Mayor Amanda Findley has slammed Councillor Greg Watson's motion which asks Shoalhaven City Council to undertake hazard reduction in all bush managed by them.
Cr Findley described Waton's motion as "pure politicking" of the worst kind, "preying on people's fears during times of heightened anxiety".
"It's a red herring to make out council isn't doing [hazard reductions] already," Cr Findley said.
"It could be a move by him to put a motion which runs contrary to council's existing policy, so some people would have to vote against it."
Cr Watson said his notice of motion was prompted by the current fires in NSW and the 2001 Shoalhaven bush fires. He said council's current policy "leaves a bit to be desired".
"Some of the areas under our control and management have got fuel loads which are excessive and need to be dealt with," he said.
"Quite often these things sneak up on you.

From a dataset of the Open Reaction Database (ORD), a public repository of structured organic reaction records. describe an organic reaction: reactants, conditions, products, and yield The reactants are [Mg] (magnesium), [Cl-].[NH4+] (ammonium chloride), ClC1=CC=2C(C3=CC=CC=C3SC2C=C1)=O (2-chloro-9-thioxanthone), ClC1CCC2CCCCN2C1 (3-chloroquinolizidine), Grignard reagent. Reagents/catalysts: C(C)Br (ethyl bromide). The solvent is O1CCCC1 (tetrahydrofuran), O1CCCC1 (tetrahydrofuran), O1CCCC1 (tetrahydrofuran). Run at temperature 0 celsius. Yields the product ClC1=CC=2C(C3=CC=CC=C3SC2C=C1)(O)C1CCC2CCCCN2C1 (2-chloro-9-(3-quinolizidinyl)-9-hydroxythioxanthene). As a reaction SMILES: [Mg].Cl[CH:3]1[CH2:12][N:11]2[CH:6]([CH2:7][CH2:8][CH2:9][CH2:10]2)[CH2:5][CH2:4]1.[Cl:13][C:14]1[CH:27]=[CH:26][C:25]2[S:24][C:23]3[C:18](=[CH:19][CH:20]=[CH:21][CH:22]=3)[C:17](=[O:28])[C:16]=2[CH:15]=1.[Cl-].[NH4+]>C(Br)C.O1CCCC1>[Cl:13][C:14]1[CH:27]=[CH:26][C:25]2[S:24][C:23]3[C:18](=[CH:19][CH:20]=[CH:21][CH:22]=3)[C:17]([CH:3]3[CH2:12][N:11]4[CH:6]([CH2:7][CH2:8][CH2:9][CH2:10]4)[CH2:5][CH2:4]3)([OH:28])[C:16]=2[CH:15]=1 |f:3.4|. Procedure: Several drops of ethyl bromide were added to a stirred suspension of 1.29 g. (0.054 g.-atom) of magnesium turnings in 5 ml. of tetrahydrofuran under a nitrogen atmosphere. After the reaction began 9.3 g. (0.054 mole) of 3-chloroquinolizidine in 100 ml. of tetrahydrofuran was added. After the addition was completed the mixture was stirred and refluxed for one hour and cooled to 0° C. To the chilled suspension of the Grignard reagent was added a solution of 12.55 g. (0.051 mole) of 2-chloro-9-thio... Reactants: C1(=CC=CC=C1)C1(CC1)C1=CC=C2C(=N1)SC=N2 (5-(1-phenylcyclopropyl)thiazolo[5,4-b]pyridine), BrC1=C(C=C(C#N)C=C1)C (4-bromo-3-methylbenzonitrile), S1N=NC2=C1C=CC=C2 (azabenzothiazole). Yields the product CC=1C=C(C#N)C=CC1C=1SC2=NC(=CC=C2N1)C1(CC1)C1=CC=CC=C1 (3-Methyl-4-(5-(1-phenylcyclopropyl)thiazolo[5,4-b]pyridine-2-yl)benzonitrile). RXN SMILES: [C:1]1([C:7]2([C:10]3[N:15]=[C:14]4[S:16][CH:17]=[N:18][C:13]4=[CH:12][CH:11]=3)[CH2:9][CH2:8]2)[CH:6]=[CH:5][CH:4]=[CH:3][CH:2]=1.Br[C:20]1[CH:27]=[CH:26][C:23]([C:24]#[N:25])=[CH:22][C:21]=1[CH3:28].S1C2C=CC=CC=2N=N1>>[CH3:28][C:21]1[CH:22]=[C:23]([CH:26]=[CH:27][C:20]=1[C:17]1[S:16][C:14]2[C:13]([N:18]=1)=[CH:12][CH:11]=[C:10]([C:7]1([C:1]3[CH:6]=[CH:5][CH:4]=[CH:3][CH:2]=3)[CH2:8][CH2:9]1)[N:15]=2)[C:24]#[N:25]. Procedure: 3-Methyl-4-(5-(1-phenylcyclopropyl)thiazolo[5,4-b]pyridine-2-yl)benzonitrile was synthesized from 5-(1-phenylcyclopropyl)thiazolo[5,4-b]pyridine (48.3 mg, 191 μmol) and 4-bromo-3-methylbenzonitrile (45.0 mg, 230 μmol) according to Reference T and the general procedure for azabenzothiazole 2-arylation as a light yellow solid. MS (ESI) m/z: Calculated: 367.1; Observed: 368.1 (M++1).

"I'm not suggesting it's just a gung-ho approach and you slash and burn everything - what I'm saying is this needs to be strategically approached."
According to the Shoalhaven Bush Fire Risk Management Plan only one per cent of bush fire management area is under the control of local government.
The notice of motion also involves lobbying the state government to give councils power to order property owners to reduce a fire hazard on their land.
Cr Watson conceded more money would be needed to increase hazard reduction and said council could spend less on human comfort.
"We'll divert money to where it is really needed, to protect people's lives and property," he said.
Cr Findley said hazard reduction policy was complex and involved a lot of stakeholders.
"Seventy to 80 per cent of the Shoalhaven's land is either managed by the state, managed by Forestry or managed by the National Parks and Wildlife Service," she said.
"Any private lands owners seeking assistance with hazard reduction seek that assistance through the RFS."
Shoalhaven City Council has been contacted for comment.